Sweet memories | Sunday Observer

Sweet memories

Manel Boteju (third from left) with a few members of the State Dance troupe in the early ’70s
Manel Boteju (third from left) with a few members of the State Dance troupe in the early ’70s

Dance was what gave her life and sustained her. As a child, love for dancing won her awards at school. As a young woman it won her fame, with major roles in key national productions. Now, as a senior citizen it brings accolades for her contribution to performing arts.

It was just recently that she received yet another award for her contribution to society through performing arts. Manel Damayanthi Boteju was one of the “Vishwabhi Nandana” awardees of the Western Provincial Council last month.

She is a busy grandmother now.

She enjoys life with her son, two daughters and their families at her residence down Elvitigala Mawatha, Colombo 5, says Boteju.

However, she takes pleasure in bringing joy to the lives of other senior citizens mobilizing them to do song, dance and drama productions. The artiste Manel Boteju at 75 seems as agile as a deer with her quick steps and reflexes as well as the confidence and determination with which she sets to carry out her tasks.

What is the secret behind the health she radiates and the joy she brings to the life of others? None but dancing is the quick reply.

It was in 2013 that she got herself involved in mobilising senior citizens, says Boteju. “As a social service project I helped the senior citizens association at Henawatte, Godagama to organise a concert presenting songs, dances and dramas by them.” The success of the event had got her involved with the community where she resides, the Senior Citizens Council at Thimbirigasyaya, Colombo 5 during the years 2016 and 2017. There she had carried out two productions, a ballet named Kethaka Siriya and a Bakthi Gee presentation to mark Poson Full Moon day.

She enjoyed every minute, of her long walk in performing arts, says Boteju. “As a young girl at Harvard Girls’ School in Colombo dance was my whole world.” Acknowledging and supporting her love for dance, her parents had facilitated developing her skills at Hela Kala Pila a school of arts conducted by artiste Wimal P. Abeysiri.

“There I had the opportunity to follow many Sri Lankan schools of dance, mainly Kandyan dancing style from maestros such as, Imbulgoda Master, Vimal Ahugoda and Kiri Ganitha Gurunnanse, who were then the heads of traditional dance,” said Boteju.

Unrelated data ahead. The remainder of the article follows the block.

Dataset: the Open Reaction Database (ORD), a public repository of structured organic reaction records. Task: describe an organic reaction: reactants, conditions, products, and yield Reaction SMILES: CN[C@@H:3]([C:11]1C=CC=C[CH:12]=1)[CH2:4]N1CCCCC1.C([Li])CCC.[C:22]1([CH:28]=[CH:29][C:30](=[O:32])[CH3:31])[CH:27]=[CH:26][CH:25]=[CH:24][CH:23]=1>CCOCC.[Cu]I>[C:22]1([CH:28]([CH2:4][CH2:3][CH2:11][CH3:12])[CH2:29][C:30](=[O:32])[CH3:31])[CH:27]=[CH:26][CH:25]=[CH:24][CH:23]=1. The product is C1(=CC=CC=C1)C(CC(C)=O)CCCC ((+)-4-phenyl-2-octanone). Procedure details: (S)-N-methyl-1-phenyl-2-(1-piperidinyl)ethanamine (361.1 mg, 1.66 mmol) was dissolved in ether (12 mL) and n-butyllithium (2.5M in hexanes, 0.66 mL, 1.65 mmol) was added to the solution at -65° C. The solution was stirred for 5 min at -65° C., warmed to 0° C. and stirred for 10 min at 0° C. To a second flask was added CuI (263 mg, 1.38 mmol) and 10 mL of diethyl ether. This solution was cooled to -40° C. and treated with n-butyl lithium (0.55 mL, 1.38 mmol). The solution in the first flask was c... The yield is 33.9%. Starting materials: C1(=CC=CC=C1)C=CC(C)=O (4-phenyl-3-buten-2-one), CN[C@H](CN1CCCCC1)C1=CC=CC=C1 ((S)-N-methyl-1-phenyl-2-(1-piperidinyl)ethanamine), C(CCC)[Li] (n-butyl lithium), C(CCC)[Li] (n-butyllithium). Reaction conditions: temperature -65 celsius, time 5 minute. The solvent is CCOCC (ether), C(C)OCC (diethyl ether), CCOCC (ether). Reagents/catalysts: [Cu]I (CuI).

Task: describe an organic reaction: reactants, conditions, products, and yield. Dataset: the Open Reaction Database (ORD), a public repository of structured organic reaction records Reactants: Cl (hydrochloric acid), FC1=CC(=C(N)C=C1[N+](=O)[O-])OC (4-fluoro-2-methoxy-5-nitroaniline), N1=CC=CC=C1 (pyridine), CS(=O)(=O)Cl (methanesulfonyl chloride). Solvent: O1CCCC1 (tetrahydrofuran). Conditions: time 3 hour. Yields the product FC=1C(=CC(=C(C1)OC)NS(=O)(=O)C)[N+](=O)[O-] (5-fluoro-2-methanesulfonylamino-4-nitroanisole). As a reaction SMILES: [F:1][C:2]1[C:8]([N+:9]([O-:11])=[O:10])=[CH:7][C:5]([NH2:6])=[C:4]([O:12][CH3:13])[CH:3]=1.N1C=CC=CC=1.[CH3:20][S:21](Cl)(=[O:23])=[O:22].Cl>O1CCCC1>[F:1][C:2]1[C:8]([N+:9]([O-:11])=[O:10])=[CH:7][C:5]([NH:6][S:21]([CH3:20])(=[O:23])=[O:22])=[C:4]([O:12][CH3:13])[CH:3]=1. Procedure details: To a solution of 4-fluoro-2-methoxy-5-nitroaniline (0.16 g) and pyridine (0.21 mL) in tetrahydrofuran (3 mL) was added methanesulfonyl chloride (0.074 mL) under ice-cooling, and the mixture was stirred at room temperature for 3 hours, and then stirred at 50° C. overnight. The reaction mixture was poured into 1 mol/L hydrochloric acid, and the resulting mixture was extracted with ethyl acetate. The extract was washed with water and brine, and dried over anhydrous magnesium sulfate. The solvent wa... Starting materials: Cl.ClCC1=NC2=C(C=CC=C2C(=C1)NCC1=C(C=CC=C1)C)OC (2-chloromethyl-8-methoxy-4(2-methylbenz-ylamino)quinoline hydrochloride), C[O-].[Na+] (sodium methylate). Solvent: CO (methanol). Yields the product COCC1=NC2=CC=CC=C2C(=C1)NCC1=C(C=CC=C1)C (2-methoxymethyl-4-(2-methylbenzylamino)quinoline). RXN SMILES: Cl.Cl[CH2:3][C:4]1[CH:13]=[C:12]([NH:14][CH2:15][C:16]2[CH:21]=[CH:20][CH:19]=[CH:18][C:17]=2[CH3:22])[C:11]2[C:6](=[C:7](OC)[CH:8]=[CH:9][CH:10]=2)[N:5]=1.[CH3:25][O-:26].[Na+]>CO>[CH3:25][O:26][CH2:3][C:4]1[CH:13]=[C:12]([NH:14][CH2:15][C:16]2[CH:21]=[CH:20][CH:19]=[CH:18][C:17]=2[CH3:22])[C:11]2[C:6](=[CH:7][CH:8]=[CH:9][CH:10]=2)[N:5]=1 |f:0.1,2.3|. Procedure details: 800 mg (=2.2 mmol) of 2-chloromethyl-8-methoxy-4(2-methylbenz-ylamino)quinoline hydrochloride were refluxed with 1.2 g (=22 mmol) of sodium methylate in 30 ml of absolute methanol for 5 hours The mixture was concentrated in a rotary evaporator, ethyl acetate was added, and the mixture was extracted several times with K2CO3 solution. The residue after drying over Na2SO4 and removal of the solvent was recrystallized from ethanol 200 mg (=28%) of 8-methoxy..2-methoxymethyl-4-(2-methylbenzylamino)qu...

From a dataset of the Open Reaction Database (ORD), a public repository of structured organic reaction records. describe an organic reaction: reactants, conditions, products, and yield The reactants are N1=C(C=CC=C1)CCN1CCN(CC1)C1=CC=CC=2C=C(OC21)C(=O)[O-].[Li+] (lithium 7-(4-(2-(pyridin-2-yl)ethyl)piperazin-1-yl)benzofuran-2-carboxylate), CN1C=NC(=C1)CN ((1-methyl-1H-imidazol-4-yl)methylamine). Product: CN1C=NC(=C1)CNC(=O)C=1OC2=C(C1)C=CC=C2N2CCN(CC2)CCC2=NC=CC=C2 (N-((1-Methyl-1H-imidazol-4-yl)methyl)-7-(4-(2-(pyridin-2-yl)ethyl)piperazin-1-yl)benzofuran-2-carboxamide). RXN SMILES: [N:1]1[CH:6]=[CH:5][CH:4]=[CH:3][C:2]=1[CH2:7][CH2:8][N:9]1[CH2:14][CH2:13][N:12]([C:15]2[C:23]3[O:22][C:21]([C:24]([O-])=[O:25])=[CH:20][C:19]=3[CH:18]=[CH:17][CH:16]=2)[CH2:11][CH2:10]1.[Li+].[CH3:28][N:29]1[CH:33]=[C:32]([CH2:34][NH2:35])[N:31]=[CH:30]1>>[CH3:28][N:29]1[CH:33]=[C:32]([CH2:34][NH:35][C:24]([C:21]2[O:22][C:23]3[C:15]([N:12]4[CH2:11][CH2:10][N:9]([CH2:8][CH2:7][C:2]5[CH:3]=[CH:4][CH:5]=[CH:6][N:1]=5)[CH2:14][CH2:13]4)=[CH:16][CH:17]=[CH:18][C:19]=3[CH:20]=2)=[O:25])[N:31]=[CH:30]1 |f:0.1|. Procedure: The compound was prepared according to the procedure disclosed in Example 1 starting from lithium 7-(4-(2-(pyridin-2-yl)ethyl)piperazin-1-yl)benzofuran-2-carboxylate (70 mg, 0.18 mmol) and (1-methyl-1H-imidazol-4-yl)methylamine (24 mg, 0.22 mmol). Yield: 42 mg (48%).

Later, she studied Kathakali dance from, a certified Kathakali Dance Master attached to the then Keralite Art Council, G.B. Vimalanatha Boteju, who later became her husband.

Manel Boteju’s golden era of dance was in the 1970s. She played the main role in many Sri Lankan ballet performances at special national events and travelled to many countries as a member of the State Dance Troupe of the Cultural Ministry, promoting Sri Lankan dance. “It was a privilege. Must say I’m still awed by some of those experiences,” says Boteju, reminiscing her role in the ballet ‘Mahaweli’ which the first woman Prime Minister in the country had chosen to grace the stage at the independence day celebrations in 1970.

“I had to depict the role of the river Mahaweli. Though it was no easy task, it was one of my sweetest memories of dancing.”

Many such memories are etched in her mind, including the main role in ‘Janavegaya’ the ballet staged at the opening of the Bandaranaike Memorial International Conference Hall (BMICH) in 1973.

It was part of the cultural pageant held in honour of all those people who worked tirelessly to make the building project a success. Workers from both Sri Lanka and China were honoured that day. At Janavegaya she played the role of Mother Lanka, says Boteju.

So is the presentation of the ballet Sigiri Gee to entertain the delegates of the 5th Non-Aligned Summit held at the BMICH in 1978. ‘I think, more than 60 countries participated at that Summit.

It was the role of the queen of King Kassyapa, which I played,’ says Boteju.

It was during this time that she toured many countries including India, Pakistan and Russia as a member of the State Dance Troupe. She was also employed at St. Lawrence Girls’ School, Wellawatte as a teacher.

Boteju and her students at St. Lawrence had produced a ballet Hansa Vila and many cultural displays and festivals during her 34 years of service in the school, till her retirement in 2005. Further, together with her husband Vimalanatha Boteju she had established a school of arts named Sri Damayanthi Kala Rangapeetaya. The school specialises in Kandyan and Kathakali dance, says Boteju.

“With her students at Sri Damayanthi, she had produced many dance presentations for the public. ‘We were selected to present dances at the independence day celebrations and at many other events of national importance,” said Boteju. Most of their presentations had been broadcast through television as well.

It was for these contributions towards the development of dance and ballet in Sri Lanka that she was awarded many a time.

Besides the latest honour from the Western Provincial Council, Boteju had received the Rangabhimani award from the Ministry of Cultural Affairs in 2005, the Sahithyabhivandana award from the Colombo District Commissioner of Cultural Affairs in 2008 and the national Kala Bhusana award in 2009.